“Ah, the Harvard hippie. I knew him well. Ready to prove that Kennedy and Dostoevsky and Holden Caulfield have not lived in vain. He defies his parents by sleeping with his girl friend, his neighbors by letting his hair grow, and his university by smoking pot.” (From 1 in 7: Drugs on Campus, by Richard Goldstein.)

We’ve found quite a few earlier examples in which it’s unclear whether “hippie” is being used in the old sense or the new.

For example Earl Wilson wrote in his syndicated “It Happened Last Night” column on June 8, 1960, that “Bobby Darin, a hippie from New York City, Tonsil No. 1, in the ‘New Noise’ sweeping America, completely conquered all the New York hippies.”

However, Dorthy Kilgallen does appear to use the term in the new way in her syndicated “Voice of Broadway” column on June 11, 1963: “New York hippies have a new kick—baking marijuana in cookies.”

And the following year the entertainer Jean Shepherd used it to mean someone with an unconventional spirit. Here he’s quoted in the Dec. 6, 1964, issue of the New York Times, commenting on his audience at the Limelight coffee house in Greenwich Village:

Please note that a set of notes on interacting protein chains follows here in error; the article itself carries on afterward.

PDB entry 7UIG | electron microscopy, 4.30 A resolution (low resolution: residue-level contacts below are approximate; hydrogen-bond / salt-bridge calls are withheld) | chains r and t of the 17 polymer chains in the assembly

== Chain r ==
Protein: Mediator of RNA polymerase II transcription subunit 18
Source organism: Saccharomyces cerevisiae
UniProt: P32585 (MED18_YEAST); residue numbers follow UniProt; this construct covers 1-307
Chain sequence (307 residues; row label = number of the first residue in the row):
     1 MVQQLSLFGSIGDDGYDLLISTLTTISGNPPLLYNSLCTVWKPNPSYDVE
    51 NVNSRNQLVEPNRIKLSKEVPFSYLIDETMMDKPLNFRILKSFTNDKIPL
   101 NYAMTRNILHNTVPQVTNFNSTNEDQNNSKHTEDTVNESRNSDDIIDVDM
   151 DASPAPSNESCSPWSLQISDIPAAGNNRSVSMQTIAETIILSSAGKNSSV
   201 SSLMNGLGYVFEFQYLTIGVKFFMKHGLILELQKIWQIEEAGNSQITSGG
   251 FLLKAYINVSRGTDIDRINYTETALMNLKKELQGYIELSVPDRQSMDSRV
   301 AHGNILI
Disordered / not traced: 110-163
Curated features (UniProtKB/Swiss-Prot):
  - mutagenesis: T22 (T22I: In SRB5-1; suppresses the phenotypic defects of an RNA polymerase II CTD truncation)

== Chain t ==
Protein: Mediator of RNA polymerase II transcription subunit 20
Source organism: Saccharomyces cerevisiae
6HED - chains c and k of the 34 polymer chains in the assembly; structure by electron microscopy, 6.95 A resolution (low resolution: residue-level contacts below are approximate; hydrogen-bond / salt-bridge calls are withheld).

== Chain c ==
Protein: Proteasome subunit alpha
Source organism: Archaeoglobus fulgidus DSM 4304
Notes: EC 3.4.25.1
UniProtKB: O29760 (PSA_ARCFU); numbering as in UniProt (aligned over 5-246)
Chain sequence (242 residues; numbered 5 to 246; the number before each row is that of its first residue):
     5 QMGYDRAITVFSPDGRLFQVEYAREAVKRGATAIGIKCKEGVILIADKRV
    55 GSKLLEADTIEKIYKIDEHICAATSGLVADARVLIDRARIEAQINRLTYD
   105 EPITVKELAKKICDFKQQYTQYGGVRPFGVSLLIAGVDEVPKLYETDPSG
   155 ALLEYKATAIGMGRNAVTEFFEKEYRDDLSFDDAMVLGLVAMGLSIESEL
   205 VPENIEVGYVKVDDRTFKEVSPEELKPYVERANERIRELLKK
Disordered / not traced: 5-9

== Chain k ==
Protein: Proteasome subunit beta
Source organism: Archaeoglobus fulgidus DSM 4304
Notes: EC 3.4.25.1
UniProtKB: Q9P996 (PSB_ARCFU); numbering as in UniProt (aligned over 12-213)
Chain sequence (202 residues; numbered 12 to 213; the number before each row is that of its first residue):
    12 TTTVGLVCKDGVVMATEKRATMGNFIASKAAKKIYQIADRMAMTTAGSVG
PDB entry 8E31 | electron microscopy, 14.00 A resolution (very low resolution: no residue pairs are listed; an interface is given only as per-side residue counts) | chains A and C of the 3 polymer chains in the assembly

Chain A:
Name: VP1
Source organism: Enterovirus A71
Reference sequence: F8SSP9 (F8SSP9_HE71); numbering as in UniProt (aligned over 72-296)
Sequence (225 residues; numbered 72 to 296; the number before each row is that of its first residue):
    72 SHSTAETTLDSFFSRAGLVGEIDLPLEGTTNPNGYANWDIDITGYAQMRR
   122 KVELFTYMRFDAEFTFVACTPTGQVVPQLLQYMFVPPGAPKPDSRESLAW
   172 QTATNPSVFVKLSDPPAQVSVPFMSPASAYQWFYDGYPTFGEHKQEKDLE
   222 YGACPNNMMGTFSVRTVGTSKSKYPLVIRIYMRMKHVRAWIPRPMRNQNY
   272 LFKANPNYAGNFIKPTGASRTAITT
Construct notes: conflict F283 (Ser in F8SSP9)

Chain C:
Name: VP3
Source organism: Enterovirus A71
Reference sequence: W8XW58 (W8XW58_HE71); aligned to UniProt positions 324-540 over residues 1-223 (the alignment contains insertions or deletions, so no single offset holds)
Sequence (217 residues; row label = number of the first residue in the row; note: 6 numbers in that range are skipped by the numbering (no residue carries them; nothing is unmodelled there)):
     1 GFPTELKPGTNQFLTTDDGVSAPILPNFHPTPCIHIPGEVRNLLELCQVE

“You find the squarest people with beards and carrying guitars. And the little old grandmother from Circleville can really be a hippie.”

The word “hippie” was clearly a work in progress during the first half of the ’60s. A perfect example was a Sept.10, 1964, article in the Village Voice, headlined “Baby Beatniks Spark Bar Boom on East Side,” in which the terms “hippie,” “beatnik,” and “hipster” seem to be used interchangeably.

Sorry we can’t be more certain about the beginnings of “hippie,” but this word for an unconventional person doesn’t seem to have a conventional origin. As more texts are digitized, though, we may learn more.